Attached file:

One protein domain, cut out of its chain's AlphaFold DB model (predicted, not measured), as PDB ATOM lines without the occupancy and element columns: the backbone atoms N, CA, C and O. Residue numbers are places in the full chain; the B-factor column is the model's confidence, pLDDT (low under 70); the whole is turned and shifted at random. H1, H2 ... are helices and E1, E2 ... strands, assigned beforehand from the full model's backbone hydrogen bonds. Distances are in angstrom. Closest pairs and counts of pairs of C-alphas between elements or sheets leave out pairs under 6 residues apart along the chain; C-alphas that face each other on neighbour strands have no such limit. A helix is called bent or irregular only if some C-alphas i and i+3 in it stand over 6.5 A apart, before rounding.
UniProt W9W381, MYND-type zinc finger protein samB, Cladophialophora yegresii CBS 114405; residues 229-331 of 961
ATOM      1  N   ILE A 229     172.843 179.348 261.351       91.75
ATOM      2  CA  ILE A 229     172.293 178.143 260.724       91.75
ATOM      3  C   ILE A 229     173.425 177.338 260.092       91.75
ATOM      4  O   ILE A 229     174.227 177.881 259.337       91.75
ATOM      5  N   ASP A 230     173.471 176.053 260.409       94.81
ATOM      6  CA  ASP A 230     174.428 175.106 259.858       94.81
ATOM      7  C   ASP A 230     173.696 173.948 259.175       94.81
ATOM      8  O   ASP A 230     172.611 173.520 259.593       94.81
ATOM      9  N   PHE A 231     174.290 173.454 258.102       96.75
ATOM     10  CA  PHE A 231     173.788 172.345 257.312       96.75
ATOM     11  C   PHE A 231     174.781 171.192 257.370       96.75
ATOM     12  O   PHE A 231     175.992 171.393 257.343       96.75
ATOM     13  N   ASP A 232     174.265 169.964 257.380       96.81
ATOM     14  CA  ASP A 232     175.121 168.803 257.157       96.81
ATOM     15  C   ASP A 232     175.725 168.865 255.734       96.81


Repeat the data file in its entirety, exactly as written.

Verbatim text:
One protein domain, cut out of its chain's AlphaFold DB model (predicted, not measured), as PDB ATOM lines without the occupancy and element columns: the backbone atoms N, CA, C and O. Residue numbers are places in the full chain; the B-factor column is the model's confidence, pLDDT (low under 70); the whole is turned and shifted at random. H1, H2 ... are helices and E1, E2 ... strands, assigned beforehand from the full model's backbone hydrogen bonds. Distances are in angstrom. Closest pairs and counts of pairs of C-alphas between elements or sheets leave out pairs under 6 residues apart along the chain; C-alphas that face each other on neighbour strands have no such limit. A helix is called bent or irregular only if some C-alphas i and i+3 in it stand over 6.5 A apart, before rounding.
UniProt W9W381, MYND-type zinc finger protein samB, Cladophialophora yegresii CBS 114405; residues 229-331 of 961
ATOM      1  N   ILE A 229     172.843 179.348 261.351       91.75
ATOM      2  CA  ILE A 229     172.293 178.143 260.724       91.75
ATOM      3  C   ILE A 229     173.425 177.338 260.092       91.75
ATOM      4  O   ILE A 229     174.227 177.881 259.337       91.75
ATOM      5  N   ASP A 230     173.471 176.053 260.409       94.81
ATOM      6  CA  ASP A 230     174.428 175.106 259.858       94.81
ATOM      7  C   ASP A 230     173.696 173.948 259.175       94.81
ATOM      8  O   ASP A 230     172.611 173.520 259.593       94.81
ATOM      9  N   PHE A 231     174.290 173.454 258.102       96.75
ATOM     10  CA  PHE A 231     173.788 172.345 257.312       96.75
ATOM     11  C   PHE A 231     174.781 171.192 257.370       96.75
ATOM     12  O   PHE A 231     175.992 171.393 257.343       96.75
ATOM     13  N   ASP A 232     174.265 169.964 257.380       96.81
ATOM     14  CA  ASP A 232     175.121 168.803 257.157       96.81
ATOM     15  C   ASP A 232     175.725 168.865 255.734       96.81